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MU Researchers Believe Discovery Could Lead To Testing That Displaces Colonoscopies

February 16, 2011

Predicting colon cancer in mice could eventually benefit humans

Nobody enjoys colonoscopies, including mice. University of Missouri researchers are excited about the potential of using genetic biomarkers to predict colon cancer caused by inflammation. A new method developed at the MU Research Animal Diagnostic Laboratory (RADIL) could eventually lead to a method that might eliminate colonoscopies altogether.

While working to develop novel therapeutics for colon cancer, Craig Franklin, associate professor of veterinary pathobiology in the MU College of Veterinary Medicine; Aaron Ericsson, post-doctoral researcher at MU; Mike Lewis, assistant professor of veterinary medicine and surgery; Matt Myles, assistant professor of veterinary pathobiology and Lillian Maggio-Price, professor of comparative medicine at the University of Washington, found biomarkers in mouse feces that predicted inflammation-associated colon cancer. This is the same type of cancer associated with some common inflammatory bowel diseases such as ulcerative colitis and Crohn’s Disease.

The team found that the bacterium that leads to inflammation-associated colon cancer in mice first results in inflammation that can be detected by screening feces for messenger RNA of genes. Franklin believes this discovery could lead to tests for similar genes that are present in humans with early inflammation associated colon cancer. The study was published recently in Neoplasia, which also featured the study on the journal’s cover.

“The assumption was that the gene expression couldn’t be detected in fecal matter because RNA breaks down very rapidly. Historically, this was something that a lot of scientists, including us, hadn’t considered,” Franklin said. “But technology has evolved, and we now have the means of preserving RNA much better than we did 15 years ago.”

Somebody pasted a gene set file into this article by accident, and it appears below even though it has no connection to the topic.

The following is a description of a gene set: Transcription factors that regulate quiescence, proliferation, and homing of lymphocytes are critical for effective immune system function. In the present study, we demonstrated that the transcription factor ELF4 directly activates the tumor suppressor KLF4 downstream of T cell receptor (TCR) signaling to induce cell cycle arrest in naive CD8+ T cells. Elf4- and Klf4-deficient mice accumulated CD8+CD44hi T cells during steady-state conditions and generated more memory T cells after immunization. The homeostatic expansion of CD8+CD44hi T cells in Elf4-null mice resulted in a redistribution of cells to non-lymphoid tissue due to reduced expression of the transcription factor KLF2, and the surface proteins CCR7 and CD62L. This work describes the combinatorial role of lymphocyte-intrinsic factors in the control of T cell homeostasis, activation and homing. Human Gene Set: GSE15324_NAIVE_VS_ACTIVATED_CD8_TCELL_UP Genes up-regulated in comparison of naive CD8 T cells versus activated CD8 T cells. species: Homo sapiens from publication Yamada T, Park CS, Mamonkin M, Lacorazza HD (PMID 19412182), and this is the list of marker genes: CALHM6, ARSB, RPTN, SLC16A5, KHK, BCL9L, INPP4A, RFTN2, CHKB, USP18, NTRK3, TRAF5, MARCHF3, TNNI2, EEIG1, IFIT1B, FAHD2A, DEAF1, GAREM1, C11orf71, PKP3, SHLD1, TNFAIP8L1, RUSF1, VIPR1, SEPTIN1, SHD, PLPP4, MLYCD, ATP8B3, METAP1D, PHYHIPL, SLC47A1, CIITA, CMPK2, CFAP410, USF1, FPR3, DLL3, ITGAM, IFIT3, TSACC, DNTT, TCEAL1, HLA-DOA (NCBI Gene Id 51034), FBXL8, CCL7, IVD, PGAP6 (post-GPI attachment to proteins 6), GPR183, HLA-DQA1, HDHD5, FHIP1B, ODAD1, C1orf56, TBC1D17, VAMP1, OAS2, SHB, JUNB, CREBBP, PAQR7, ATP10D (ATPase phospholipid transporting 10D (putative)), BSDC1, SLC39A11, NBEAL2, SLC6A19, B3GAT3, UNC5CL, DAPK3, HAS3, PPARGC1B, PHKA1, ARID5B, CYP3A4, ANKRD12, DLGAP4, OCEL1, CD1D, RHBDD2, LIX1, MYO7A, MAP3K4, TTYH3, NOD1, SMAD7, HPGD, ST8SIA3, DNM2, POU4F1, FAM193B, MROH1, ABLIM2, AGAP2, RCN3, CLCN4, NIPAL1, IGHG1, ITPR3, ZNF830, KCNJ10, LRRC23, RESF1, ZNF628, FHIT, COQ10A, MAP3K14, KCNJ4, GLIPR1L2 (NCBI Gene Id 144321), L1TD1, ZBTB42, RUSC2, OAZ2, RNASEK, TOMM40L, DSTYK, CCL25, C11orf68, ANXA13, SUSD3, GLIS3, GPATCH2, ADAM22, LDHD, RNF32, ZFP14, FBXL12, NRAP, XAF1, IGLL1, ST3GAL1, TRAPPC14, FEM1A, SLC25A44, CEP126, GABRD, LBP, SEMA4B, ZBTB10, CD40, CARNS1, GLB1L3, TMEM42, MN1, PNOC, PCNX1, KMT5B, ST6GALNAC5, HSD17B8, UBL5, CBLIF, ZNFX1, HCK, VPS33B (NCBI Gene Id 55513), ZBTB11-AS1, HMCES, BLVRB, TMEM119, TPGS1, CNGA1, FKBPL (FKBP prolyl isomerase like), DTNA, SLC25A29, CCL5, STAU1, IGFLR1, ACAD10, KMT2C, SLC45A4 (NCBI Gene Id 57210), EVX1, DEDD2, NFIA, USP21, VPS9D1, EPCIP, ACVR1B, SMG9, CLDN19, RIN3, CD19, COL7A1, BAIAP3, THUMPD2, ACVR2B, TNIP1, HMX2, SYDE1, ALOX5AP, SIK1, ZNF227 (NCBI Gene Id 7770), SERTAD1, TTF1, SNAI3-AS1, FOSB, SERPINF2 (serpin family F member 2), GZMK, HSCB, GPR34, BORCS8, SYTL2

As a laboratory animal veterinarian, Franklin believes this discovery also could decrease the number of animals used in research.

“We’re excited about the potential for application in humans, but this also will decrease animal numbers, which is one of our goals,” Franklin said. “This test determines which mice will get cancer in advance, so we won’t need to have as many animals in an experimental group to achieve statistical significance.”

“There’s also no stress on the animal for us to test their fecal matter,” Ericsson said. “Many people put off colonoscopies longer than they should because of the invasiveness and unpleasant nature of the exam, and it’s not pleasant for mice either. That unpleasantness is negated with this test.”

For this study, the team also used a high-powered MRI machine located in the Department of Veterans Affairs facility located at the Harry S. Truman Memorial Veterans’ Hospital. While effective, this technique was not as sensitive as the fecal biomarkers in predicting cancer, and it requires extensive expertise and very expensive equipment.  Franklin credits the success of the project to a multidisciplinary team that included Wade Davis, assistant professor of biostatistics; Lixin Ma, assistant professor of radiology, and a multitude of veterinarians.

“It was a large collaboration, and veterinarians are ideal for collaborative medicine because we know the animal model,” Franklin said. “There are several angles that converge here, and we’re now interested in finding collaborators in human medicine that would like to explore this further. Ultimately, I’d envision panels of tests that predict diseases, with this method in the mix.”

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